The Liberian election commission was upended after a series of allegations surfaced that it was quietly backing incumbent President Ellen Johnson Sirleaf.
Sirleaf won the most votes in last month's election but not the majority needed for an outright victory.
Police in Monrovia fired tear gas at protesters rallying in support of the runner-up candidate Winston Tubman.
Correspondents with Voice of America described a tense situation in the capital, where at least one person was dead ahead of a runoff vote pitting Tubman against Sirleaf.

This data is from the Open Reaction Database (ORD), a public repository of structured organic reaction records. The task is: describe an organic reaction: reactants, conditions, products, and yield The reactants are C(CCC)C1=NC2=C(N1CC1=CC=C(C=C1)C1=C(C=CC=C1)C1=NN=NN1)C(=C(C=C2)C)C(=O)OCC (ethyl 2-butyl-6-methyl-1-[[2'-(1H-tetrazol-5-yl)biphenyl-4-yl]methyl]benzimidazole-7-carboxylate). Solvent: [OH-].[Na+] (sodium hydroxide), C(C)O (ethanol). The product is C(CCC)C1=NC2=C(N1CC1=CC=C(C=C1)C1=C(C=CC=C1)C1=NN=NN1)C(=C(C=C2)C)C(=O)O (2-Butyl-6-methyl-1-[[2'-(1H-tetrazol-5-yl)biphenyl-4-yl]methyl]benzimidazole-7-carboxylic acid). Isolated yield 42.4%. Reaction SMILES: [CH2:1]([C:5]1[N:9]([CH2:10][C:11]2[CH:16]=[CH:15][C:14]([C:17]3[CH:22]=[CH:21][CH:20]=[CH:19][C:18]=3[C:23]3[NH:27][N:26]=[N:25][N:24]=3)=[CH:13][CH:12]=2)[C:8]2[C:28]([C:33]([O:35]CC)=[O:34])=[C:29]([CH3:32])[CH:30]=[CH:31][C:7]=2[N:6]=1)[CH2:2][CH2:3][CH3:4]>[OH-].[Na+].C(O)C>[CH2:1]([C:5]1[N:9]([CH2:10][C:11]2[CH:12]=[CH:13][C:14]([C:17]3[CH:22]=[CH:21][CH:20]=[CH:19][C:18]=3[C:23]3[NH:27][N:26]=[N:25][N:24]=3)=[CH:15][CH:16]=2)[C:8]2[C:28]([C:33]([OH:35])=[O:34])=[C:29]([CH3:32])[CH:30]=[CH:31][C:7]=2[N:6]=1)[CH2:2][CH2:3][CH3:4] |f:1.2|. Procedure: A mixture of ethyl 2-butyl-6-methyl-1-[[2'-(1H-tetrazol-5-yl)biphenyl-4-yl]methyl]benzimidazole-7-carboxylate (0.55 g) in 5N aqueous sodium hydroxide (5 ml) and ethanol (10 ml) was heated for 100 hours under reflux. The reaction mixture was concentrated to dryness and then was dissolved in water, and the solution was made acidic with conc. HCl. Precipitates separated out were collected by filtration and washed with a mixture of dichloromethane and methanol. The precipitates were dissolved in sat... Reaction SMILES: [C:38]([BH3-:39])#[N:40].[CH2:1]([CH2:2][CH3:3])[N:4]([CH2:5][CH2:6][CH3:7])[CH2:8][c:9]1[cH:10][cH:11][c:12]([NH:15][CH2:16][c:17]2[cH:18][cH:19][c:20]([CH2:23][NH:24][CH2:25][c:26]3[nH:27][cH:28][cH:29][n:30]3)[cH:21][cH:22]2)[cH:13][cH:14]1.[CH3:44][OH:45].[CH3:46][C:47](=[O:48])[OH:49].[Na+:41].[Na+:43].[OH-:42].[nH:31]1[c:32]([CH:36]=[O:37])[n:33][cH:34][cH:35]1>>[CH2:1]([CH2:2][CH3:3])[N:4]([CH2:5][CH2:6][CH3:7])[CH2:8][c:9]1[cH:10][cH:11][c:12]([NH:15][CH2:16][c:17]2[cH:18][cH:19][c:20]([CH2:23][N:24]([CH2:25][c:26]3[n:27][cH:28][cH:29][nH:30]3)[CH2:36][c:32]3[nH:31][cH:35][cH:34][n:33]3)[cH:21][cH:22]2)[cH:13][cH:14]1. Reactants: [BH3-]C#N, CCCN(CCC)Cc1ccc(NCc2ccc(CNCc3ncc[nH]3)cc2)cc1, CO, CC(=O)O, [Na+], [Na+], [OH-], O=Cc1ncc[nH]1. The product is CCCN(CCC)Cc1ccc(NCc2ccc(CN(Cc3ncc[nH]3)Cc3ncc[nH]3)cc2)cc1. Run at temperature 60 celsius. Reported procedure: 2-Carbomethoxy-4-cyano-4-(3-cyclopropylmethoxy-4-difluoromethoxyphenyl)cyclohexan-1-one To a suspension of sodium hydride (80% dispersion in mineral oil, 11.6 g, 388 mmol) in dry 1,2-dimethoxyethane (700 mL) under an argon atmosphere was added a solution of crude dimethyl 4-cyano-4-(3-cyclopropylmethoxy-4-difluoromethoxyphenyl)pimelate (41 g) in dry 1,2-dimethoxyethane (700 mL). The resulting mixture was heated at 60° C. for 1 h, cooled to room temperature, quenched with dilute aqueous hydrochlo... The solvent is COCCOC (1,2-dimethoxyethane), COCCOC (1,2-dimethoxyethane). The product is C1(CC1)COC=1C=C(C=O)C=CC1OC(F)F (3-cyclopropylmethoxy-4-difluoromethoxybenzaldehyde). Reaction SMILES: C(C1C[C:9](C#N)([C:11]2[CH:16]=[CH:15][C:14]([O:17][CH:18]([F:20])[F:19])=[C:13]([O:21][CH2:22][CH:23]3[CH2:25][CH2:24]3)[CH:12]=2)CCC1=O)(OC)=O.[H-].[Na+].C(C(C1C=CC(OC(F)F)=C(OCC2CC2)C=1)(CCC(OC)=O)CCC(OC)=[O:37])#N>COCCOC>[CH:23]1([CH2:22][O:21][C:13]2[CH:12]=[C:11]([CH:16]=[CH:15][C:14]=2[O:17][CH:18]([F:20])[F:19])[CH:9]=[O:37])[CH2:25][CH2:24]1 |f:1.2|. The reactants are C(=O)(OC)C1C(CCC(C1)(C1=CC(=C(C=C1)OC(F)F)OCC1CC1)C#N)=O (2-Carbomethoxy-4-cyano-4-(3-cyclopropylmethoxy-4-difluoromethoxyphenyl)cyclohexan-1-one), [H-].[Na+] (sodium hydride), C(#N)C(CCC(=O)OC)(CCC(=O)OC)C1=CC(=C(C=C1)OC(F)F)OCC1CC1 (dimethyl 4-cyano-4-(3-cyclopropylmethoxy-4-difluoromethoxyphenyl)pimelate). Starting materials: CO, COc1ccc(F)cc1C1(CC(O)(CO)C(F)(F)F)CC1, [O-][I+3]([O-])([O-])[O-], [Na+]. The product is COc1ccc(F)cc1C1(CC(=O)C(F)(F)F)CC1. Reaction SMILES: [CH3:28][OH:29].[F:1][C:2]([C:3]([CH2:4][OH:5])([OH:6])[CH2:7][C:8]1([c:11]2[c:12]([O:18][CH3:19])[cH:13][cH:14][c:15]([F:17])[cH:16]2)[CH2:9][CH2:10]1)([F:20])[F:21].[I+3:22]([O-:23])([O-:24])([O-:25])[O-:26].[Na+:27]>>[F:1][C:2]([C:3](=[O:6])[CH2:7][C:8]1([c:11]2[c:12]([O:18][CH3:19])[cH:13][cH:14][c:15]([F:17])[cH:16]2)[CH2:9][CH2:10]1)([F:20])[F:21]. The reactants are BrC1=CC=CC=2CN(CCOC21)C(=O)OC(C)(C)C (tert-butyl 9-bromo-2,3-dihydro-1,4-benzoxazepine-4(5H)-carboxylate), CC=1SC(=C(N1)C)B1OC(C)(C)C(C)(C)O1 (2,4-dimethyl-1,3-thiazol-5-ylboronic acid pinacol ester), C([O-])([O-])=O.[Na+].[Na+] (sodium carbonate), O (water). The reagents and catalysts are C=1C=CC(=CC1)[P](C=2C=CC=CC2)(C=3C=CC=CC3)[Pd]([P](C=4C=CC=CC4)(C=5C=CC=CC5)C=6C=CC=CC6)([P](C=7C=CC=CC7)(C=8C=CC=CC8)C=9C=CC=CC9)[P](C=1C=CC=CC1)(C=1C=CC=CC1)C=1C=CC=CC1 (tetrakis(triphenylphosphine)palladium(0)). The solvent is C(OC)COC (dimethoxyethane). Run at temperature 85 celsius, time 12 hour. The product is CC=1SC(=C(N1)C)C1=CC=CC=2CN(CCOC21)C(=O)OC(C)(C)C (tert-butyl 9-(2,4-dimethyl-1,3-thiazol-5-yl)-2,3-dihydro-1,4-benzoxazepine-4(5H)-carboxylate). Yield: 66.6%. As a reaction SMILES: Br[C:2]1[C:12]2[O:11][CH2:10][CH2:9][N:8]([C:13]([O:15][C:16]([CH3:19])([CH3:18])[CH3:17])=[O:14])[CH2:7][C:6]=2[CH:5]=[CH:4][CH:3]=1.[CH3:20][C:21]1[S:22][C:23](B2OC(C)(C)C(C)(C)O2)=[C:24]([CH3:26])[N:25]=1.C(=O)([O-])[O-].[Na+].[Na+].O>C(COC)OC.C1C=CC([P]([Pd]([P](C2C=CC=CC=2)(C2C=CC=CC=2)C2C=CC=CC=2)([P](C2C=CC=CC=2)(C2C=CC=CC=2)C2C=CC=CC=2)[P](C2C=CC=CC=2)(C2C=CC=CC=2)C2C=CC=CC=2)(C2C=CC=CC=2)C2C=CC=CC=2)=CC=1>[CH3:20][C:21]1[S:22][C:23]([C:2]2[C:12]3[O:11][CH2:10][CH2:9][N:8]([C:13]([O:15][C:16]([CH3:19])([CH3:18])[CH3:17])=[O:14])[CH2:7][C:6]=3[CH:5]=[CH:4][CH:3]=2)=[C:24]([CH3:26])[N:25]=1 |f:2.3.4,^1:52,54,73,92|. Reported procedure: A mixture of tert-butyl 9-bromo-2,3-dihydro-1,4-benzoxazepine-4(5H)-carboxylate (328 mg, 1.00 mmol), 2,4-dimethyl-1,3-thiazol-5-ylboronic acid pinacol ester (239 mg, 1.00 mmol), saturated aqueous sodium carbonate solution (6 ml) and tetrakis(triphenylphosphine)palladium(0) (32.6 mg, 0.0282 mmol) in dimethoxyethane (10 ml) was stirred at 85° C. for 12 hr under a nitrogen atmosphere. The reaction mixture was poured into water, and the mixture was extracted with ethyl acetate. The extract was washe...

Tubman, however, has joined calls for an election boycott Tuesday, claiming the original vote was rigged.
Liberian National Election Commission said it was investigating more than a dozen of the 54 complaints filed in connection with the October vote.
The U.S. State Department said election violence in Liberia was unacceptable, adding it had dispatched representatives to observe Tuesday's vote.
Victoria Nuland, a State Department spokeswoman, said Washington was "deeply disappointed" by Tubman's calls for an election boycott.
"Participation in elections is a fundamental part of democracy," she said in a statement.
Last month's election was the second since the end of the country's civil war in 2003 and the first ever conducted independently by the Liberians.
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